Curtains for Toronto FC's CONCACAF hopes

Toronto FC's Dwayne Derosario and Real Salt Lake's Collen Warner fight for the ball.  (Stan...

Toronto FC's Dwayne Derosario and Real Salt Lake's Collen Warner fight for the ball. (Stan Behal/QMI Agency)

GARRETH WHEELER, QMI Agency

, Last Updated: 11:17 PM ET

Toronto FC's CONCACAF Champions League run has come to and end. TFC has one meaningless game to go at home to play out the competition, which will surely be played in front of even fewer fans than the sparse crowd showing up Tuesday.

No more needs to be said; an announced crowd of 10,581 makes it abundantly clear the shine has completely worn off Toronto's Little-Big team.

The CONCACAF Champions League (CCL) was supposed to be the club's one remaining shining light: a reason to remain optimistic through all the dark days of drama and dysfunction. Now, the lights have been turned off in familiar fashion; some nice moments in the competition mixed into the usual concoction of not being good enough.

A win over Cruz Azul in the Group Stage opener, and a tie in Mexico City were nice stories. But TFC has been chalk full of nice stories while falling short of anything that can be considered a substantial accomplishment since day one.

For a franchise that wants to be a big boy, TFC is more the Little Club that Couldn't.

And don't think Major League Soccer's Head Office isn't taking notice.

MLS staffers attended Tuesday's match, as they were in town conducting a sight-check in the lead-up to the MLS Cup Final in November.

A couple questions must have crossed league officials' mind at the match, excluding how terrible the sightlines in the Press Box are. 1) Where have all the people, the best supporters in MLS gone, and 2) How do we convince Season's ticket holders to show up for the MLS Cup?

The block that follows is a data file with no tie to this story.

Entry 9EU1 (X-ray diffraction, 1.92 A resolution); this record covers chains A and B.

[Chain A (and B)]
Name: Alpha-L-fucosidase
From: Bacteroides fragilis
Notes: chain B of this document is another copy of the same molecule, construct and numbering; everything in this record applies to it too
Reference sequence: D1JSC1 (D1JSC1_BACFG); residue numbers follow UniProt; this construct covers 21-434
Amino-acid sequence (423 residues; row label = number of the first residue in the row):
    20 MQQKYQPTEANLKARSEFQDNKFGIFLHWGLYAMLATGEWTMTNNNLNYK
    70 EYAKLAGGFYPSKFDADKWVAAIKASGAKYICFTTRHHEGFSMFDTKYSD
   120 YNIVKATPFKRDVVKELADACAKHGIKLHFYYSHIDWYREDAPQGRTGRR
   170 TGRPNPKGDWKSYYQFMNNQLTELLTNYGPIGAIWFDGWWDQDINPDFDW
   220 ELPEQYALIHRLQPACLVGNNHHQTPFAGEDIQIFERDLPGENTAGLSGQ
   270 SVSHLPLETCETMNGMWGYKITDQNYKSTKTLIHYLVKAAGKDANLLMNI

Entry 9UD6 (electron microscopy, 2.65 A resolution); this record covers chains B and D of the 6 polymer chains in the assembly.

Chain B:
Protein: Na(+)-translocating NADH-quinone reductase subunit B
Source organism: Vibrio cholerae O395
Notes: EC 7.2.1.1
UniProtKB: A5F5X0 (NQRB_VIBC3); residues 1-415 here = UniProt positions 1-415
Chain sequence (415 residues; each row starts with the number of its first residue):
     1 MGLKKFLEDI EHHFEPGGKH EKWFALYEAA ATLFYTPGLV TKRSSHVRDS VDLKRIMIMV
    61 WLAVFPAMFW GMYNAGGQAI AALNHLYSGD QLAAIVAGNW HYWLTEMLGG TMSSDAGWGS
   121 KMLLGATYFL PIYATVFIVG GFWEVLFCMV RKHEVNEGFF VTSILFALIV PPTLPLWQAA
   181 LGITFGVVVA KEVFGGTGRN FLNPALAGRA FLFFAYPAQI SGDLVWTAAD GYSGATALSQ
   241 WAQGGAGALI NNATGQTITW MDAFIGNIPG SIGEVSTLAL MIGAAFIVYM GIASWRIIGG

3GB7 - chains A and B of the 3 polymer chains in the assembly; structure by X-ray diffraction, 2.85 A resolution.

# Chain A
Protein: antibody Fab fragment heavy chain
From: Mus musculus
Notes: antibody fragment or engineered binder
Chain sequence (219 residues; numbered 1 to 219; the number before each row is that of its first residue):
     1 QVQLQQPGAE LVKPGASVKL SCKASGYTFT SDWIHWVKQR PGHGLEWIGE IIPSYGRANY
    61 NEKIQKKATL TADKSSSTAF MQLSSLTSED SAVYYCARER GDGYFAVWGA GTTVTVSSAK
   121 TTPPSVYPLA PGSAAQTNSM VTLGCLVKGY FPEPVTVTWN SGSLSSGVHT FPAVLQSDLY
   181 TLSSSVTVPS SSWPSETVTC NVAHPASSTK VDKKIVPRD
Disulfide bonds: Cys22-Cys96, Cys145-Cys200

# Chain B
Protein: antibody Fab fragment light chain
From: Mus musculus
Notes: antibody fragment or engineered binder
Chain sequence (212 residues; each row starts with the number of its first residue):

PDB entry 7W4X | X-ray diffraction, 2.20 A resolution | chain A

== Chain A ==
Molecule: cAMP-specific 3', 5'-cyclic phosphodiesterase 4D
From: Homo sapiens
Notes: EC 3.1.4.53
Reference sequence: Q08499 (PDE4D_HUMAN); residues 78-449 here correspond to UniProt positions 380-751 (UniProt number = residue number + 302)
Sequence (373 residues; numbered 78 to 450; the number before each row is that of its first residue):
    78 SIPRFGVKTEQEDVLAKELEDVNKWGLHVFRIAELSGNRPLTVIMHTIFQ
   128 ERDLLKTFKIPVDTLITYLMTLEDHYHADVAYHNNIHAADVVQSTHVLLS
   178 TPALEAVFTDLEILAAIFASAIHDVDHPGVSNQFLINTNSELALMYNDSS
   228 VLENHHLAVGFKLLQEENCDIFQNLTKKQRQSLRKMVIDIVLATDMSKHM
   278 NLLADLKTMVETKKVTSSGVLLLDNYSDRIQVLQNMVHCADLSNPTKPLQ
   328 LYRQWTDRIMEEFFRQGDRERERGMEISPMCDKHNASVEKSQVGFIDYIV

The second question answers itself if somehow Beckham and the Galaxy can end up facing Henry and the Red Bulls in the final. It's a realistic possibility, and best-case scenario for the league. The headline sells itself.

But if not, the sole purpose for having the title game in Toronto, the over-the-top fan support, will go to waste. Staging the game North of the Border in November wasn't decided because of the weather. The promise of a guaranteed sellout was the worthwhile venture, not investing in scarves and mittens.

And only having to sell three or four thousand tickets for public consumption with the rest going to seasons' ticket holders made Toronto that much more an ideal host.

How many of seasons' ticket holders will actual show up for the game is a massive concern for MLS. The optics of possible empty seats for MLS marquee game is ugly.

Rest assured, someone will have serious explaining to do if MLSE/MLS cannot convince season ticket holders to show up.

Back to the first question, explaining why so few attended the CCL match, a competition TFC was very much alive in, is more difficult.

Don't use weather as an excuse. The product is the problem. And it's understandable why the masses have tuned the team out.

There's no debating the hardcore soccer fans of Toronto have decided to stay away. And it should be noted, there's a massive difference between the hardcore soccer fan and the hardcore TFC supporter in this city.

The Toronto soccer fan, reeled in initially by the TFC buzz, is far too intelligent to be fooled by an inferior product. The intelligent fan, and there are plenty of them, fully understand they've been sold a concept, rather than an acceptable product.

The MLS product isn't the problem. Toronto's team is.

And it's a shame. The team could have been so much more. TFC had so much potential but has gone to waste. TFC, and thus MLSE, could have been the de facto leaders of soccer in this country. Canada has been begging for a professionally run domestic brand.

If MLSE had the foresight to put proper soccer infrastructure in place, instead of getting all geeked up how they could make songs and sell the damn thing, they could have cultivated a true soccer culture, not a forced one. If done properly, the 10,000 on hand Tuesday could have been more like 20,000.

MLSE has only themselves to blame. And legitimate, credible soccer in this country still awaits a proper home. We had a glimpse of it in Toronto. It's been spoiled.

Now it will be up to MLS to help MLSE save face. MLS will hold MLSE's hand through finding a new Director of Soccer, Head Coach, or however it is they should run their soccer operation. It's sad really. But without other viable alternatives and proper soccer minds to lead the team forward, it's the only choice.


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